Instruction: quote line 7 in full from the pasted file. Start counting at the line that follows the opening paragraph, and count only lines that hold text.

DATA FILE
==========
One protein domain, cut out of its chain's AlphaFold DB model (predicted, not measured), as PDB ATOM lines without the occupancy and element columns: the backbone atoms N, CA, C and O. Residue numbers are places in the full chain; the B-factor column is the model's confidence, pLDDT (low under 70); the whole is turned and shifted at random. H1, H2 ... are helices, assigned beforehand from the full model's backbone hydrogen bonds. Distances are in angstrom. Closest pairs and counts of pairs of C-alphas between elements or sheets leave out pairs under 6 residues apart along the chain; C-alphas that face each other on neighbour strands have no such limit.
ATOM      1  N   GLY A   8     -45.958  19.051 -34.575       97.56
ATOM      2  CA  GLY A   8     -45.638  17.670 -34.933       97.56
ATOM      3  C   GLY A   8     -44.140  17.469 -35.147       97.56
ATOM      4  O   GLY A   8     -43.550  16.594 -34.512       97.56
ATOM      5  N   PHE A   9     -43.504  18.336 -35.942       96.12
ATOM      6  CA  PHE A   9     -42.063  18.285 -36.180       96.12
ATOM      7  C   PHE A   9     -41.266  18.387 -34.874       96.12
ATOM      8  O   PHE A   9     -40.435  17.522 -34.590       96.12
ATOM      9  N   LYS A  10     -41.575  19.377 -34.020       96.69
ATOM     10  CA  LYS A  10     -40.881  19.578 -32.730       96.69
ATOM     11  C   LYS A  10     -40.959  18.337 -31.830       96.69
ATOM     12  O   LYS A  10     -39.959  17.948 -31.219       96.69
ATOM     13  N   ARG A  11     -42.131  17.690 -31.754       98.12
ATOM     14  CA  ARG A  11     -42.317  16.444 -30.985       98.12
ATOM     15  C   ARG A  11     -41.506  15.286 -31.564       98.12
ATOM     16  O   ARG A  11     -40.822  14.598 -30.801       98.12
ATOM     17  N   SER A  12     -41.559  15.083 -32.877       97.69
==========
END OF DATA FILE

ATOM      7  C   PHE A   9     -41.266  18.387 -34.874       96.12